By Anthony J. Hackett, DO
There are several complications that should be considered when pacemakers go bad: lead failure, pocket complications and device complications.
Early post placement complications: pneumothorax, hemothorax and venous thrombosis and air emboli
-Dislodgement: More common in ICD (10%) than in pacers (5%)
-Fracture: occurs where kinks in wire are present (venous entry, pulse generator and at the heart) and can be detected by comparing past X-rays.
-Perforation: ~80% occur early and result in either abberant muscle twitching (diaphragm or intercostal), effusion or tamponade.
-Twiddler’s syndrome: lead dislodgement resulting from patient’s who move pulse generator repeatedly.
Pocket complications: Occurs in about 6% of patients and is usually due to early infection caused by S.Aureus and late infection by S.epidermidis.
Device malfunction: Consists of essentially four classes of failure detailed below
1. Undersensing (Inappropriate pacing): Pacer doesn’t recognize intrinsic rhythm as cardiac activity. You will see a pacer spike after, rather than before a P/QRS complex
2. Oversensing (Inappropriate inhibition): Pacer senses an extrinsic stimulus as an electrical impulse and self inhibits (for example a skeletal muscle contraction) leading to a prolonged pause or new onset symptomatic bradycardia or syncope. The classic example is a patient painting a house who syncopizes as brush strokes are interpreted as cardiac impulses.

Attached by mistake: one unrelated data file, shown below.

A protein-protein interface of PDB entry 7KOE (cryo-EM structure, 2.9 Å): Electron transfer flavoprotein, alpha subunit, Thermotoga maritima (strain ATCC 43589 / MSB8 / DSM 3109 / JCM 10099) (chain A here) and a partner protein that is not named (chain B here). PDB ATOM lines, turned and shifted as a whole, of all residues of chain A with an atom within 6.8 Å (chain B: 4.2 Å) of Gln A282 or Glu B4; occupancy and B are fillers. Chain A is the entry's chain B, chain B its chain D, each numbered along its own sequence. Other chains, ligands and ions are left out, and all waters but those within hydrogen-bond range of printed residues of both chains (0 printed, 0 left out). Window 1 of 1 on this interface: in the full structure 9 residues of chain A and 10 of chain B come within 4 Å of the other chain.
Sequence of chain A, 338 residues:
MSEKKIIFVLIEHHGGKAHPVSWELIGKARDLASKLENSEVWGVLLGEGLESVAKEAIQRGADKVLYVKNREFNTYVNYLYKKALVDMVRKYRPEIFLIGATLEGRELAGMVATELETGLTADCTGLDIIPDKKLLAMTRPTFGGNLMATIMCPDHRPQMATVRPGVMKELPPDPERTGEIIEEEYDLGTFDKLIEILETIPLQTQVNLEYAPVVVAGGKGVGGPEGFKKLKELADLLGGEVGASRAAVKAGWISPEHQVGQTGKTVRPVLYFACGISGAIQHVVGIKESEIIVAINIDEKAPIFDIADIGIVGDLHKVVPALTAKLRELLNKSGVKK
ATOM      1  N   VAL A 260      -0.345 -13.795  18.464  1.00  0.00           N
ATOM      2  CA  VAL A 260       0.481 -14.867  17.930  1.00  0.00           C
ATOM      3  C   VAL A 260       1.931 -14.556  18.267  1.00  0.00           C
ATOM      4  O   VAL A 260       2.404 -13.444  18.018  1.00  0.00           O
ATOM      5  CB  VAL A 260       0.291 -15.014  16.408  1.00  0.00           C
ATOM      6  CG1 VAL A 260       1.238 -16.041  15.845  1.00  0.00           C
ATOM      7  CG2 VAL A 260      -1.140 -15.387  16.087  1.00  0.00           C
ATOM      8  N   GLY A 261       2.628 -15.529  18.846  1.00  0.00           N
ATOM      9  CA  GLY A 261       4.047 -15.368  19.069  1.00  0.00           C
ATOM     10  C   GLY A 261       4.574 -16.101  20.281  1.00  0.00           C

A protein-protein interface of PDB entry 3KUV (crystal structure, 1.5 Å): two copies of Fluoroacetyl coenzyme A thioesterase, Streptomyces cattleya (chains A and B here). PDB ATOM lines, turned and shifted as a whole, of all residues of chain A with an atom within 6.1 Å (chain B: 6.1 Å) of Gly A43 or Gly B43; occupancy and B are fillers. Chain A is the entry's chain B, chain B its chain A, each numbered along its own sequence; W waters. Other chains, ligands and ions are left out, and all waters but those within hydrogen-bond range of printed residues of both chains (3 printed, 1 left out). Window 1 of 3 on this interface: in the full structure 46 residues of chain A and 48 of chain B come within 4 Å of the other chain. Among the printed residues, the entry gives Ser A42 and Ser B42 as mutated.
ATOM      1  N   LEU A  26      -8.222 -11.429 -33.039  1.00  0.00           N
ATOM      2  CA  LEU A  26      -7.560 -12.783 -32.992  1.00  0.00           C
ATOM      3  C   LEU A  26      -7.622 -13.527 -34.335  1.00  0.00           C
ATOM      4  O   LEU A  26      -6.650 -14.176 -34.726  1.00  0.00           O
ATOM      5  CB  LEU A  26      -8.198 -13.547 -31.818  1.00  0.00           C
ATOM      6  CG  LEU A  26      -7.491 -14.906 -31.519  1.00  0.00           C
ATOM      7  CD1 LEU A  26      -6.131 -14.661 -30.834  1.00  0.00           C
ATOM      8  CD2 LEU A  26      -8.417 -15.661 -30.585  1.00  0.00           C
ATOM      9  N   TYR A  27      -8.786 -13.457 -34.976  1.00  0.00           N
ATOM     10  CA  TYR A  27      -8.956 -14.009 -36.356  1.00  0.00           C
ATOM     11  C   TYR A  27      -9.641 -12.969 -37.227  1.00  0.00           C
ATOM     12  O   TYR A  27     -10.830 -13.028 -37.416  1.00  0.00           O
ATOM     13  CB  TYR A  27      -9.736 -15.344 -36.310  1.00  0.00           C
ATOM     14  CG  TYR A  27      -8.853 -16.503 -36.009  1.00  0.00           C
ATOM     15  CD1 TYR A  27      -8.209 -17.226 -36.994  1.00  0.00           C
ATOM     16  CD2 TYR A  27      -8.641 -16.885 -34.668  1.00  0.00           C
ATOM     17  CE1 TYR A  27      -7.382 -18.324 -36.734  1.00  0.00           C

3. Failure to pace: May sense but no pacing impulse generated.
4. Failure to capture: Pacing stimulus is generated but doesn’t stimulate the myocardium. Note that the pacer spikes are out of phase with generated contractions
Pacemaker mediated tachycardia:
Rare complication associated with dual chamber pacers. Initiated by PVC’s that travel retrograde and simulate atrial activity which then results in ventricular pacing out of phase with the normal cycle. An essentially runaway rhythm (~100-150 bpm) develops that can be terminated by reverting to the “magnet rate.”
This should be differentiated from “Runaway pacemaker” which is caused by a rapidly firing pulse generator.
Troubleshooting a malfunctioning pacer:
Patients with malfunctioning pacers can have a variety of symptoms but commonly bradycardia and its sequale are seen. Usually most common problems can be determined by looking at the ECG or applying a magnet in certain cases. For more advanced issues, only interrogation of the pacer may reveal the answer.
• ECG: Evaluate for pacer spikes and their relationship to the intrinsic rhythm/complexes
• Magnet: Magnet application turns off the set pace rate and reverts to magnet rate pre-programmed to the pacer manufacturer. This can help work up problems with either the battery or the pacer itself.
-Slow magnet rates (less than factory indicated) represent battery failure
-Lack of pacer spikes following magnet indicates lead fracture
• Tintinalli’s Emergency Medicine: A Comprehensive Study Guide, 7e. Judith E. Tintinalli et. al
• CURRENT Diagnosis and Treatment Emergency Medicine, Seventh Edition / Edition 7. C. Keith Stone and Roger Humphries
• Special thanks for images uploaded from http://chestdevices.com